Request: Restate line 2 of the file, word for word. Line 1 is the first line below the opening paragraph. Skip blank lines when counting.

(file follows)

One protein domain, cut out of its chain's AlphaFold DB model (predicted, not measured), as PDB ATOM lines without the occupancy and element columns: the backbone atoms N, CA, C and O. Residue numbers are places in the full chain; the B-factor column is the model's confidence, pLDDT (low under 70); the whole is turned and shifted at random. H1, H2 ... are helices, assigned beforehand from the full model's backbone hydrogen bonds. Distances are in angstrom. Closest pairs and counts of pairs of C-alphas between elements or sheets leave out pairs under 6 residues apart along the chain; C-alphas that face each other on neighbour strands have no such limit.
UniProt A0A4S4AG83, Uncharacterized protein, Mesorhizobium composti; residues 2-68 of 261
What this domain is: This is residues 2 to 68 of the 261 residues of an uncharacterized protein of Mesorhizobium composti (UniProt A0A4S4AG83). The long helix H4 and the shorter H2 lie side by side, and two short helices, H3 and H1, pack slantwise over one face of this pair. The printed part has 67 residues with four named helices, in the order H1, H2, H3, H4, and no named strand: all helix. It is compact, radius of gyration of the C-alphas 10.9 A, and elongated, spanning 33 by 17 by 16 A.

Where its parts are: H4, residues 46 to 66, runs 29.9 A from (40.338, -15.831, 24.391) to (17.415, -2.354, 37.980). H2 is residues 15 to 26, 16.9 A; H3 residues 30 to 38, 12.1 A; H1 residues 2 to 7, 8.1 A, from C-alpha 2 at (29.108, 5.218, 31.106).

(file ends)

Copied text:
What this domain is: This is residues 2 to 68 of the 261 residues of an uncharacterized protein of Mesorhizobium composti (UniProt A0A4S4AG83). The long helix H4 and the shorter H2 lie side by side, and two short helices, H3 and H1, pack slantwise over one face of this pair. The printed part has 67 residues with four named helices, in the order H1, H2, H3, H4, and no named strand: all helix. It is compact, radius of gyration of the C-alphas 10.9 A, and elongated, spanning 33 by 17 by 16 A.